Sylvia Panoscha of the Sorbian Culture Center in Schleife extends an invitation: “Every year on the second weekend before Easter, the Sorbian Culture Center invites everyone to the annual Easter market.” She explains that market booths include arts and crafts, farm produce, and culinary delicacies. The poultry club in Schleife prepares a breeding box some three weeks in advance with eggs timed so that baby chicks will arrive during the time of the market. Some 30 Easter egg artists from the region assemble to work and converse with visitors as well as sell the ordinary eggs that they transformed into mini works of art.
Four decorating techniques are on display, including the Wachsbatiktechnik, a process of wax-resist, similar to batik. With a cut goose feather and a pinhead, molten wax is applied to the egg that is then placed into a dye bath. To make multi-colored eggs, wax marks are applied again and again while the egg is immersed repeatedly into other dyes. The procedure can be repeated up to six times. In the end, with a piece of soft cloth, wax is removed from the surface of the egg. The wax seals the dye into the egg with the colors and patterns revealed after the wax is removed from the surface of the egg warmed above a candle flame. Other techniques include “drop-pull,” a variation of batik which uses a simple pin head to apply wax, a “scratch” technique in which dye is applied to an egg and patterns scratched onto the shell, painting the eggs using a brush, and versions of appliqué like straw, beads, and sequins glued to the eggshell.
According to Sorbish tradition, the days before and after Easter Sunday are busy ones. Good Friday is a solemn day of rest. There is an unwritten law that at least one member of the family must go to church. After breakfast, the family gathers to decorate Easter eggs at the kitchen table until midday. During the evening before Easter, the doors of the stables, barns, and gates to the yard are locked because during the night young men from the village wreak havoc. They take the gates off their hinges, block chimney flues, and hide car parts. The women and girls who sing in the choirs are active too. They meet at the choir leader’s house all dressed in black and then go singing from house to house until they finish at sunrise.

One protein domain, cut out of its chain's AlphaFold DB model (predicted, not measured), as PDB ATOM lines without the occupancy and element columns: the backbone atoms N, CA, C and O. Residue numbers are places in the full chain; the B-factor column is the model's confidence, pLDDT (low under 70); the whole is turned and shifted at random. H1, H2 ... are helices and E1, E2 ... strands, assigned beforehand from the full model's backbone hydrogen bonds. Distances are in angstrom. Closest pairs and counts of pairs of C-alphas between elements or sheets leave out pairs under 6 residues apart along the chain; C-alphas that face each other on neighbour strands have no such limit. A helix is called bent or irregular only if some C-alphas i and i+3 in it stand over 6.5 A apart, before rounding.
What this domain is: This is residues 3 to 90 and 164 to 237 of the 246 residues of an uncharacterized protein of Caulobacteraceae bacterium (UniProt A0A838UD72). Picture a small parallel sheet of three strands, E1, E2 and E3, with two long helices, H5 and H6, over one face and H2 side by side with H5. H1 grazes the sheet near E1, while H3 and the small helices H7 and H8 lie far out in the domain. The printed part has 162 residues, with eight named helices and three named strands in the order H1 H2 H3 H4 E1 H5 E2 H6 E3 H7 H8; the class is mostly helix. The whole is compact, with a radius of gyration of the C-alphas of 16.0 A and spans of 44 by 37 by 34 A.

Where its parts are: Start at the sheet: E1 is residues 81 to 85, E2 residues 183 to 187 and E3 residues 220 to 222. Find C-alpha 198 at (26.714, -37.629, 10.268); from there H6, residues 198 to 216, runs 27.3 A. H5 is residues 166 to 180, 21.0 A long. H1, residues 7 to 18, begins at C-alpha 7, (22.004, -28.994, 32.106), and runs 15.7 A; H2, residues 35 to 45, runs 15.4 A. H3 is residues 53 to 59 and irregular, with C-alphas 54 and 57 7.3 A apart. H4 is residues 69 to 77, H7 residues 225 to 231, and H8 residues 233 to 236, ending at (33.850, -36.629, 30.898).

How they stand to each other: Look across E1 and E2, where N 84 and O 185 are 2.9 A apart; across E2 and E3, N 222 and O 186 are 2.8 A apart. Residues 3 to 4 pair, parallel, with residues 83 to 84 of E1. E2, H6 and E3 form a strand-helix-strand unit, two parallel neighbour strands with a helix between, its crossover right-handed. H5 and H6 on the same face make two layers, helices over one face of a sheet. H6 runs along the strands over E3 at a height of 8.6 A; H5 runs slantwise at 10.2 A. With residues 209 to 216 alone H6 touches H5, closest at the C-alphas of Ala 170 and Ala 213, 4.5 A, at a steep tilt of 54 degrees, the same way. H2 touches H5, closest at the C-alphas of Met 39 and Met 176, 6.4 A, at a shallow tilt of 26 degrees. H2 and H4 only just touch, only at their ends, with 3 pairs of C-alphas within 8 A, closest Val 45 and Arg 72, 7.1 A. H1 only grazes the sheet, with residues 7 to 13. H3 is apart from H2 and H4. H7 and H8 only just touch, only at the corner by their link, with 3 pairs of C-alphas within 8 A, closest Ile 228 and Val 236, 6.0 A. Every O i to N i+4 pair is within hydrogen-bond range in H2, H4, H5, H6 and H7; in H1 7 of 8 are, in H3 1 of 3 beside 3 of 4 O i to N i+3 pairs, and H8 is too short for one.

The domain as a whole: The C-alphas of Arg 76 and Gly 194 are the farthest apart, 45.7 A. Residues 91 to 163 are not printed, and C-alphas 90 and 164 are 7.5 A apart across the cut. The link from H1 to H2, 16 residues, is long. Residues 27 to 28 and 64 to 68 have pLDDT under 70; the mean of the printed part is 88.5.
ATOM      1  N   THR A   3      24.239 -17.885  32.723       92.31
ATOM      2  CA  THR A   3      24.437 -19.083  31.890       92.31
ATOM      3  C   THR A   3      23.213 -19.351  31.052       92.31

On Easter Sunday the entire family attends church. Then children, dressed in their best outfits, visit their godparents to receive presents, including gingerbread cakes, small sums of money, and decorated eggs. When they get older, they give presents in return. The popular Easter Ride has its roots dating back to pre-Christian times when people believed that riding around the fields could save the germinating crop from evil spirits. This custom evolved into a Christian procession. Today the Easter Ride is a confession of faith. Its preparation and organization are in the hands of locals with the parish priest. Riders in formal wear from each parish sit on groomed horses and line up in pairs to gather around the church. After distributing church banners, a statue of Christ Risen, and a cross to the riders, the priest blesses them. Then the procession takes off to visit a neighboring community. Today nine processions and 1,500 horsemen participate.
The next day villagers prepare a sloping surface with a shallow trench where children will attempt to roll an egg down the slope so that it hits another one. Whoever is successful is allowed to take out two eggs, but the eggs nearly always roll in the wrong direction and few leave the game with more eggs than they brought.
It’s all part of Sorbian Easter festivities, a time of visiting, sharing traditions, and eating cakes made with eggs, of course!
Cynthia Elyce Rubin, Ph.D., is a visual culture specialist, travel writer, and author of articles and books on decorative arts, folk art, and postcard history, who collects postcards, ephemera, and early photography. She is currently working on Enorme Amerika: Norske utvandreres postkort, humor og rariteter to be published by SpreDet Forlag in Oslo and is completing a manuscript on O.S. Leeland, Norwegian immigrant photographer who worked in South Dakota in the early 1900s. See www.cynthiaelycerubin.com.
This article originally appeared in the March 23, 2018, issue of The Norwegian American. To subscribe, visit SUBSCRIBE or call us at (206) 784-4617.